NSF and Purdue efforts
The federal funding agencies have been taking notice and seeding several activities, at the level of individual projects and more systemically, to improve the state of affairs of reproducibility of innovations in computer systems. The NSF laid out this goal crisply and cogently in 2016 in a “Dear Colleague Letter” titled “Encouraging Reproducibility in Computing and Communications Research.” This letter was followed by several grants and some encouraging deliverables from these grants in the form of principles, techniques, and tools to improve the situation.
At Purdue, we have created a public open source repository, called FRESCO, with system usage and failure data from the supercomputing resources at Purdue, the University of Illinois at Urbana-Champaign and the University of Texas at Austin. FRESCO has been funded by the NSF — initially through the Computing Research Infrastructure (CRI) Program (award number 151397, 2015–19) and now through the next-generation CISE Community Research Infrastructure (CCRI) Program (award number 2016704, 2020–2023). This work is done jointly with Purdue ITaP personnel, Xiaohui Carol Song and Rajesh Kalyanam.
In science and engineering research, large-scale, centrally-managed computing clusters, or “supercomputers” have been instrumental in enabling the kinds of resource-intensive simulations, analyses and visualizations that have advanced computer-aided drug discovery, high-strength-materials design for cars and jet engines, and disease vector analysis, to name just a few areas of innovation. Such clusters are complex systems comprised of several hundred to several thousand computer servers with fast network connections among them, various data storage resources, and highly-optimized scientific software shared with several hundred other researchers from diverse domains. Consequently, the overall dependability of such systems relies on the dependability of these individual highly interconnected elements, as well as the characteristics of cascading failures. Hence, data from such clusters forms a solid foundation on which to build computer systems innovations.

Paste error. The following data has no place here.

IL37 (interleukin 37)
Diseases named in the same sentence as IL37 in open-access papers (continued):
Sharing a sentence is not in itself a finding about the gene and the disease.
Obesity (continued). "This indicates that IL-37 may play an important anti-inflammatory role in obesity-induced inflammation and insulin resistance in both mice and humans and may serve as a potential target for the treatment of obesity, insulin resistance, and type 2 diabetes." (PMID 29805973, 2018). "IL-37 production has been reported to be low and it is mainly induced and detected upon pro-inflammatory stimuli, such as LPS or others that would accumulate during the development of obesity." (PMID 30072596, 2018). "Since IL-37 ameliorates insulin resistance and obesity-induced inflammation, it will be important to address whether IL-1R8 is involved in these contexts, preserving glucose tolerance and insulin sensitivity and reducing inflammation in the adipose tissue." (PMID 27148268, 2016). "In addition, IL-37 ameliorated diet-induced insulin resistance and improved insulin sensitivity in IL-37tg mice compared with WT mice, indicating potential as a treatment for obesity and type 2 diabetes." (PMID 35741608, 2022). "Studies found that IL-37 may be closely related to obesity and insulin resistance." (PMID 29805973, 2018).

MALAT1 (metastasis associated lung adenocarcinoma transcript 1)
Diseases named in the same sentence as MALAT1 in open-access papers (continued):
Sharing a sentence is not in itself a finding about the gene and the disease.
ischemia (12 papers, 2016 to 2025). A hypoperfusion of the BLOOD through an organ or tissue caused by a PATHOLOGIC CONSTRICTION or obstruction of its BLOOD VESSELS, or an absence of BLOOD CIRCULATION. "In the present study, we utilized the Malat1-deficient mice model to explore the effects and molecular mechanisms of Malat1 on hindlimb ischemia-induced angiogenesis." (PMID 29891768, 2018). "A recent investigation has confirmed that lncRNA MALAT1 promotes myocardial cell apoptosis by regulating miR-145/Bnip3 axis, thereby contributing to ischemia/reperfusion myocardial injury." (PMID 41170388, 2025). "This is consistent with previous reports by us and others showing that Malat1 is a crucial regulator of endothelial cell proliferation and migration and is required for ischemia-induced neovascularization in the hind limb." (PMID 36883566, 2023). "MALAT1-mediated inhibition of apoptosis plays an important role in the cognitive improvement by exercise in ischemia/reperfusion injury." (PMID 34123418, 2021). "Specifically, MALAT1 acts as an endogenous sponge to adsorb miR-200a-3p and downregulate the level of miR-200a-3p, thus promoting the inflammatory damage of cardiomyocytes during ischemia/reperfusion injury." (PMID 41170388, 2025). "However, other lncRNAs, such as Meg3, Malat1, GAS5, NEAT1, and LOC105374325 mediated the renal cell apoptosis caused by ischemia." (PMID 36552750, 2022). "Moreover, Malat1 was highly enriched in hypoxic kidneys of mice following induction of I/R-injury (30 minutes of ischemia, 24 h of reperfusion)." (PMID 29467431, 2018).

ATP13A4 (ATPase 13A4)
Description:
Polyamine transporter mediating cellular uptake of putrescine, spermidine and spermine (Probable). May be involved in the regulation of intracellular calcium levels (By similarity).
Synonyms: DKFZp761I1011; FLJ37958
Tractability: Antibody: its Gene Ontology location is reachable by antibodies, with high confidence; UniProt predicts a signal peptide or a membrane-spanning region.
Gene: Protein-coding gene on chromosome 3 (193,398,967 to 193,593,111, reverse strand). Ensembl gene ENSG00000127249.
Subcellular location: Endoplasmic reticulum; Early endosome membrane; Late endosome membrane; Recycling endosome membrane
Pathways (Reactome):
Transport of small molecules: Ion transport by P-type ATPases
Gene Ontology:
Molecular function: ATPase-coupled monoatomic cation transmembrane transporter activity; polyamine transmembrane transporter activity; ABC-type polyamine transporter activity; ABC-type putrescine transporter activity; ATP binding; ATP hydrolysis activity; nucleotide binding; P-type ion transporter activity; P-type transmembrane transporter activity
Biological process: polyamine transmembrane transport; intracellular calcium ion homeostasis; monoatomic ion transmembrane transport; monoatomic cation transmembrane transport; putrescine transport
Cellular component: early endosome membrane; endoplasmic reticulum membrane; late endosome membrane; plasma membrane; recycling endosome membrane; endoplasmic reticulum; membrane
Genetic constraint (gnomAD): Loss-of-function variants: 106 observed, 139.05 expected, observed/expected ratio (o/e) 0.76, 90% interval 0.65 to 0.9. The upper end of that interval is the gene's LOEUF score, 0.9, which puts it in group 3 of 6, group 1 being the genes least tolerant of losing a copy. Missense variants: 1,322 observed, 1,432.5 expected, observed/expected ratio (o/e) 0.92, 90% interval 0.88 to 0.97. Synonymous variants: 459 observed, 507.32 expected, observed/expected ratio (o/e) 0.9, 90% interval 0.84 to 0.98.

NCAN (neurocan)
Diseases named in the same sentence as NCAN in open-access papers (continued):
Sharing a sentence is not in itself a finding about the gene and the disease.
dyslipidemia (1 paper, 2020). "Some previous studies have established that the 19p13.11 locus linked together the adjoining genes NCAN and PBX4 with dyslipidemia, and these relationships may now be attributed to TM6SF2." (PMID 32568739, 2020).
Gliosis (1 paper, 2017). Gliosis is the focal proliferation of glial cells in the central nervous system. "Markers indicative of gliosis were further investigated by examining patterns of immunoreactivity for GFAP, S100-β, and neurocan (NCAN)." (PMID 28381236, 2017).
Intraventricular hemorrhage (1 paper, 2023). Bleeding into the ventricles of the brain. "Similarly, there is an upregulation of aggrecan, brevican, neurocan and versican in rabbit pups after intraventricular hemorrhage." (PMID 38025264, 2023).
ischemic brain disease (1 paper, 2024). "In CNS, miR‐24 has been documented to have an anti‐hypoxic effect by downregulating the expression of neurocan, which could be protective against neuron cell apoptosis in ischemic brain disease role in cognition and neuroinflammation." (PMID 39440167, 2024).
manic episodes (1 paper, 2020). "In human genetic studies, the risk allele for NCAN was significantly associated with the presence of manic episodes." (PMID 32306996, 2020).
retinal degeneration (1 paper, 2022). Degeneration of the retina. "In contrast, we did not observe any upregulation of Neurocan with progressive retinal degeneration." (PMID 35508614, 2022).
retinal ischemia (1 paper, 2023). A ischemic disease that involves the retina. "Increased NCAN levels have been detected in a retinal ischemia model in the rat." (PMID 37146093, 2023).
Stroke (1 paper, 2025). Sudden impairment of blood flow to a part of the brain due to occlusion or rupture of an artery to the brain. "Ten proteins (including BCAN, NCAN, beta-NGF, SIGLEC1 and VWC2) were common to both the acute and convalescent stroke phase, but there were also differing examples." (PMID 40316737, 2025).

FRESCO and Monet, the two resources jointly created through NSF awards, are the most comprehensive (in terms of size and richness of data items) and most recently established open source data repositories of their kind. They also provide some simple analytics scripts for asking what-if questions like “What is the mean time to failure (MTTF)?” and “What is the mean time to repair (MTTR)?”.
The move toward greater reproducibility and replicability — and resulting faster, broader innovation — requires persistence at multiple levels.
· We as a technical community need to keep pushing on our initiatives, which involves continuing to incentivize our researchers. Community awards for software and data artifacts at our premier conferences are a very promising step, as are research awards being granted by our funding agencies to incorporate these principles in our project activities.
· We as the general tax-paying public need to step up and ask our policymakers to take further action to spur public data sharing to enable progress.
· We as media community members need to reflect on whether our computer technology stories are one-offs or illuminate reproducible and replicable discoveries.
· We as policymakers and program officers of funding agencies need to stimulate and celebrate efforts by researchers and practitioners to develop reproducible and replicable innovations.
Only with such concerted efforts will we be able to make our computer systems innovations more quickly and broadly available to the world. The current inflection point due to the craziness of the pandemic clearly highlights the need for such advances.
Saurabh Bagchi, PhD
Professor of Electrical and Computer Engineering and Computer Science
Director of Center for Resilient Infrastructures, Systems, and Processes (CRISP)